Effects of exercise training in predialytic uremic patients

Nephron. 1991;59(1):84-9. doi: 10.1159/000186524.

Abstract

We examined the effects of physical training in 10 predialytic uremic patients (7 men, 3 women, mean age 47 +/- 8 years) with an average glomerular filtration (GFR) of 15 +/- 7 ml/min x 1.73 m2. All 10 patients participated in an exercise programme 3 times/week for 3 months and were compared to a control group of 9 patients with comparable baseline variables. The exercise group increased its maximal exercise capacity measured by standardized exercise test on a bicycle ergometer, from an average 159 +/- 49 to 174 +/- 57 W (p less than 0.01). They also showed a decrease in heart rate at equal load (138 +/- 29-123 +/- 18 beats/min, p less than 0.05). The control group did not change its exercise capacity (171 +/- 60 and 171 +/- 65 W, respectively, NS), nor its heart rate at equal load (124 +/- 24 and 123 +/- 24 beats/min, respectively, NS). Thigh muscular function assessed by static endurance increased from a median 77 s (range 27-197) to 113 s (range 66-201), p less than 0.002. Dynamic muscular endurance increased from a median number of 41 movements (range 28-105) to 93 movements (range 45-139), p less than 0.001. The corresponding figures for the controls were: static endurance 60 (range 20-209) and 47 s (range 9-203), respectively, NS; dynamic endurance 53 (range 19-190) and 43 movements (range 10-126), respectively, NS. Total hemoglobin, blood volume, GFR, blood pressure and echocardiographic variables remained unchanged during the observation period. We conclude that in predialytic uremic patients, physical training improves exercise capacity mainly due to an improved muscular function.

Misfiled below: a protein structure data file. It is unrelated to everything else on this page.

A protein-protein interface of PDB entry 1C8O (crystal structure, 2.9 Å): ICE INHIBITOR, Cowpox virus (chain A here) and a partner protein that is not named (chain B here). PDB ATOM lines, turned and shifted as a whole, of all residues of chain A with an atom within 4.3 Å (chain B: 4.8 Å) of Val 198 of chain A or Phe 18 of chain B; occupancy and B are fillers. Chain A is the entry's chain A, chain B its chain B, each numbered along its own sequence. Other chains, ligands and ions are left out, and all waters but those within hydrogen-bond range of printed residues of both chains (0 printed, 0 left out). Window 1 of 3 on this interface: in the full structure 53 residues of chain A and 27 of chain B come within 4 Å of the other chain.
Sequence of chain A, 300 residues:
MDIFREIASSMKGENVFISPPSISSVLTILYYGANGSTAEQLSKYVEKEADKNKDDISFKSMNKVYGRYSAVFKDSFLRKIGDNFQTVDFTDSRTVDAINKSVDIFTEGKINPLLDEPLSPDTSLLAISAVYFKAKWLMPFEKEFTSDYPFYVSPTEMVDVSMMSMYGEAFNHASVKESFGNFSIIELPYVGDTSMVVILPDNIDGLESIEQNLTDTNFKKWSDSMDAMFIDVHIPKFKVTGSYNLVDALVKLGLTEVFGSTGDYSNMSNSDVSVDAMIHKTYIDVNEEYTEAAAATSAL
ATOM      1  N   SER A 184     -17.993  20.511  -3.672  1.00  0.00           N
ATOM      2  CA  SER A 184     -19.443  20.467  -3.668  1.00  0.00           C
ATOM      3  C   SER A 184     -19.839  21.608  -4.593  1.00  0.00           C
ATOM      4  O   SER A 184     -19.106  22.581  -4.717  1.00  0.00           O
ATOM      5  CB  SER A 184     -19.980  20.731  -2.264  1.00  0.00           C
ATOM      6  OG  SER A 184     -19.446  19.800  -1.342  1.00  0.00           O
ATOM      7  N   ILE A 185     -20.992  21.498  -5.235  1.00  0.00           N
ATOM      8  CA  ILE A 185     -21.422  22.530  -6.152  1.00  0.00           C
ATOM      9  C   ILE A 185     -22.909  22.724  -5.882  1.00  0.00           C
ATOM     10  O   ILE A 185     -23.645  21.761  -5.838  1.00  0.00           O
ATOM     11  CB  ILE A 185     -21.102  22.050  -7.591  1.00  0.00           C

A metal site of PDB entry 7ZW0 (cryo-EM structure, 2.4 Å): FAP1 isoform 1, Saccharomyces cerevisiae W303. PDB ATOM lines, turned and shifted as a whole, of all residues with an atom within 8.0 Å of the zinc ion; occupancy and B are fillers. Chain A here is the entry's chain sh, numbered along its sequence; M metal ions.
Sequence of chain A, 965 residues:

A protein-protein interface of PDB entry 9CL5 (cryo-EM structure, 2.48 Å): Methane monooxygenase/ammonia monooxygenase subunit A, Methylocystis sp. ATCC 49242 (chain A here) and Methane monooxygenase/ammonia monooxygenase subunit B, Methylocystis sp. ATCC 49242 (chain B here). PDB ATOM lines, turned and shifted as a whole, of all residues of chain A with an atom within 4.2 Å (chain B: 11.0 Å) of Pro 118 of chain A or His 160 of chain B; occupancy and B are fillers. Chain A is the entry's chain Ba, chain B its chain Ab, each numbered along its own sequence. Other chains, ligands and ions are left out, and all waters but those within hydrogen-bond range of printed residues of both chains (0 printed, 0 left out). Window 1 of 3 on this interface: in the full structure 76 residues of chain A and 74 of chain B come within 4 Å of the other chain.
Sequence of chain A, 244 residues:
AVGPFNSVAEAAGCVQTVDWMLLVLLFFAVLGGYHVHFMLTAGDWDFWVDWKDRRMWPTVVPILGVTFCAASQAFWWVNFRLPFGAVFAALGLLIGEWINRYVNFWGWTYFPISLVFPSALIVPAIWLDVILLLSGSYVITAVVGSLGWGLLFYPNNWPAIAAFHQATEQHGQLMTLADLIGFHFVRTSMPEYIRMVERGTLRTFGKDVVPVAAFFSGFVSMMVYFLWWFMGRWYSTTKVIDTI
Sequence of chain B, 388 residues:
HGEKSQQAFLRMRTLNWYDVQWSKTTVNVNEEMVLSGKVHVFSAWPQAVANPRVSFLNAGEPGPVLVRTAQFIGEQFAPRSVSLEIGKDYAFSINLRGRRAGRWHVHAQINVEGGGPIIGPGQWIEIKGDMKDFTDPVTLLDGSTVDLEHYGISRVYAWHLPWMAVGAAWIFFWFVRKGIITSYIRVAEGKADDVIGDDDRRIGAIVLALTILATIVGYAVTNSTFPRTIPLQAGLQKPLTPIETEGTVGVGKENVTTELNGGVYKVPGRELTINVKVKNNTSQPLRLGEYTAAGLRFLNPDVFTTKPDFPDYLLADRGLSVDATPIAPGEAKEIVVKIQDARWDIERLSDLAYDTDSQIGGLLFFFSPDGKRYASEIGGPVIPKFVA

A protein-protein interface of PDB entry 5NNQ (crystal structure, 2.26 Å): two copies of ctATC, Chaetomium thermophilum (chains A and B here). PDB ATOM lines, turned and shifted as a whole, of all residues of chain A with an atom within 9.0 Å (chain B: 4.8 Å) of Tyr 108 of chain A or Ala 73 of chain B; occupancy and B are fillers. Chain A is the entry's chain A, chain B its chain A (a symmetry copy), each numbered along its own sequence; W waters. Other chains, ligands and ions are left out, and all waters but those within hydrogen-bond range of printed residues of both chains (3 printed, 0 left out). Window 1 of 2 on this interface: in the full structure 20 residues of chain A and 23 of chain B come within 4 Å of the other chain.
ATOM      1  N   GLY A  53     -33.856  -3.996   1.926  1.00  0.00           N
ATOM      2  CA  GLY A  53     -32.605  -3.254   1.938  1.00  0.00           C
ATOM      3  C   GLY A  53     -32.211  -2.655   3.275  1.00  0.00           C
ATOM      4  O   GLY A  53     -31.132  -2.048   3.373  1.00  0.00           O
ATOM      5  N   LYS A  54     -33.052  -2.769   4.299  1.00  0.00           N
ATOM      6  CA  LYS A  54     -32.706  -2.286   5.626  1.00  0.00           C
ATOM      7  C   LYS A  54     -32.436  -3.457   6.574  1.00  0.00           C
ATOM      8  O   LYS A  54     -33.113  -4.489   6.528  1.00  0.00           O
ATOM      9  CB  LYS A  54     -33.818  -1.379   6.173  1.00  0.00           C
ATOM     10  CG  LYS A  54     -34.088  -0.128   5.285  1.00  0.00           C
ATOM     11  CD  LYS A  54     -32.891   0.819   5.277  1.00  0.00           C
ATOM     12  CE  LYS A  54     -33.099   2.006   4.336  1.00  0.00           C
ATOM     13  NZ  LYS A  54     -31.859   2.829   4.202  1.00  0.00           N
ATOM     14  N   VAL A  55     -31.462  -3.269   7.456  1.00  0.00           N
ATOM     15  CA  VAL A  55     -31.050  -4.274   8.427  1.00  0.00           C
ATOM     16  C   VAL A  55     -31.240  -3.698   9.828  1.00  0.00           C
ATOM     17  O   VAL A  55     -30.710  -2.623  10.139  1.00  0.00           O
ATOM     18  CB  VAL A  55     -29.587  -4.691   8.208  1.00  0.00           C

Publication types

  • Research Support, Non-U.S. Gov't

MeSH terms

  • Adult
  • Exercise Therapy*
  • Female
  • Glomerular Filtration Rate
  • Heart Rate
  • Humans
  • Male
  • Middle Aged
  • Muscle Contraction
  • Physical Education and Training
  • Physical Endurance
  • Renal Dialysis
  • Uremia / physiopathology
  • Uremia / therapy*